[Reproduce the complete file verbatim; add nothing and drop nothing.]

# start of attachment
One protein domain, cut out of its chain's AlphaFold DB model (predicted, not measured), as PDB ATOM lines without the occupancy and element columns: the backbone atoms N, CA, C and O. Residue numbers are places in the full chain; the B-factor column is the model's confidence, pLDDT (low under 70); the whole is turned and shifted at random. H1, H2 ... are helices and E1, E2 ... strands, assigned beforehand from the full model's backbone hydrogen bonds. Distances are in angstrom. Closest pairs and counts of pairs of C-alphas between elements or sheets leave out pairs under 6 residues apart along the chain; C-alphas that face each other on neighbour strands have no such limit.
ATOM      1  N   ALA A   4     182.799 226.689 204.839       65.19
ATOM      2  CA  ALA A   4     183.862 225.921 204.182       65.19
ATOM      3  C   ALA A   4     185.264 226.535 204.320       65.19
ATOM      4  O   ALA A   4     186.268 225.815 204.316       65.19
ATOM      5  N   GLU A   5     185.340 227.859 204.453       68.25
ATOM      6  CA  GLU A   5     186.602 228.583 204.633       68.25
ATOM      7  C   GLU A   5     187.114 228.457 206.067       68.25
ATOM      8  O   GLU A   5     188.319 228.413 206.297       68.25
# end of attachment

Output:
One protein domain, cut out of its chain's AlphaFold DB model (predicted, not measured), as PDB ATOM lines without the occupancy and element columns: the backbone atoms N, CA, C and O. Residue numbers are places in the full chain; the B-factor column is the model's confidence, pLDDT (low under 70); the whole is turned and shifted at random. H1, H2 ... are helices and E1, E2 ... strands, assigned beforehand from the full model's backbone hydrogen bonds. Distances are in angstrom. Closest pairs and counts of pairs of C-alphas between elements or sheets leave out pairs under 6 residues apart along the chain; C-alphas that face each other on neighbour strands have no such limit.
ATOM      1  N   ALA A   4     182.799 226.689 204.839       65.19
ATOM      2  CA  ALA A   4     183.862 225.921 204.182       65.19
ATOM      3  C   ALA A   4     185.264 226.535 204.320       65.19
ATOM      4  O   ALA A   4     186.268 225.815 204.316       65.19
ATOM      5  N   GLU A   5     185.340 227.859 204.453       68.25
ATOM      6  CA  GLU A   5     186.602 228.583 204.633       68.25
ATOM      7  C   GLU A   5     187.114 228.457 206.067       68.25
ATOM      8  O   GLU A   5     188.319 228.413 206.297       68.25